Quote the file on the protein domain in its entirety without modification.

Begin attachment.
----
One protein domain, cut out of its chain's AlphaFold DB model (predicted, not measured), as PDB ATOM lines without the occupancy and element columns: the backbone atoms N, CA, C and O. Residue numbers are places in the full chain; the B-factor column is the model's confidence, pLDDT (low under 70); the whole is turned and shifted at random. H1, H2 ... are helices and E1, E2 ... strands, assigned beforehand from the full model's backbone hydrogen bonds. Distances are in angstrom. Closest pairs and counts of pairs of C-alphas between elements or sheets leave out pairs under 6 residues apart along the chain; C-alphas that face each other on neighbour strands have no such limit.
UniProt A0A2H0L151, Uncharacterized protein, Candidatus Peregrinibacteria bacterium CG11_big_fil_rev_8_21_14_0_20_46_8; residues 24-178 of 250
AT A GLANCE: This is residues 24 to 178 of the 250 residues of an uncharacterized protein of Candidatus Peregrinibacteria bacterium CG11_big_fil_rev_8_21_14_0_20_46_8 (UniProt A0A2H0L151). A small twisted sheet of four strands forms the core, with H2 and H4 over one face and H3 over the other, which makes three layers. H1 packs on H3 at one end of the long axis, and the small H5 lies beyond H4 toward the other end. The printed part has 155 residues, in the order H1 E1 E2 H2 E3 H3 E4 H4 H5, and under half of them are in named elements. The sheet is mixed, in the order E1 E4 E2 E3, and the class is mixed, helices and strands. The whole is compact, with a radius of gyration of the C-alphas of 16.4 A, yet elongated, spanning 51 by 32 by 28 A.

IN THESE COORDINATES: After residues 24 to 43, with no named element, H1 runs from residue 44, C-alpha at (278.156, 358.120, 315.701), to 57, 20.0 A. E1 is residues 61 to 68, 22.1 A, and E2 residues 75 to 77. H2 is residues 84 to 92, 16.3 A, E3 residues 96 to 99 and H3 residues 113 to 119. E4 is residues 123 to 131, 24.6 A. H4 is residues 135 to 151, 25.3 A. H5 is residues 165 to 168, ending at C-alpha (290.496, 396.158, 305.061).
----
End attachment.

One protein domain, cut out of its chain's AlphaFold DB model (predicted, not measured), as PDB ATOM lines without the occupancy and element columns: the backbone atoms N, CA, C and O. Residue numbers are places in the full chain; the B-factor column is the model's confidence, pLDDT (low under 70); the whole is turned and shifted at random. H1, H2 ... are helices and E1, E2 ... strands, assigned beforehand from the full model's backbone hydrogen bonds. Distances are in angstrom. Closest pairs and counts of pairs of C-alphas between elements or sheets leave out pairs under 6 residues apart along the chain; C-alphas that face each other on neighbour strands have no such limit.
UniProt A0A2H0L151, Uncharacterized protein, Candidatus Peregrinibacteria bacterium CG11_big_fil_rev_8_21_14_0_20_46_8; residues 24-178 of 250
AT A GLANCE: This is residues 24 to 178 of the 250 residues of an uncharacterized protein of Candidatus Peregrinibacteria bacterium CG11_big_fil_rev_8_21_14_0_20_46_8 (UniProt A0A2H0L151). A small twisted sheet of four strands forms the core, with H2 and H4 over one face and H3 over the other, which makes three layers. H1 packs on H3 at one end of the long axis, and the small H5 lies beyond H4 toward the other end. The printed part has 155 residues, in the order H1 E1 E2 H2 E3 H3 E4 H4 H5, and under half of them are in named elements. The sheet is mixed, in the order E1 E4 E2 E3, and the class is mixed, helices and strands. The whole is compact, with a radius of gyration of the C-alphas of 16.4 A, yet elongated, spanning 51 by 32 by 28 A.

IN THESE COORDINATES: After residues 24 to 43, with no named element, H1 runs from residue 44, C-alpha at (278.156, 358.120, 315.701), to 57, 20.0 A. E1 is residues 61 to 68, 22.1 A, and E2 residues 75 to 77. H2 is residues 84 to 92, 16.3 A, E3 residues 96 to 99 and H3 residues 113 to 119. E4 is residues 123 to 131, 24.6 A. H4 is residues 135 to 151, 25.3 A. H5 is residues 165 to 168, ending at C-alpha (290.496, 396.158, 305.061).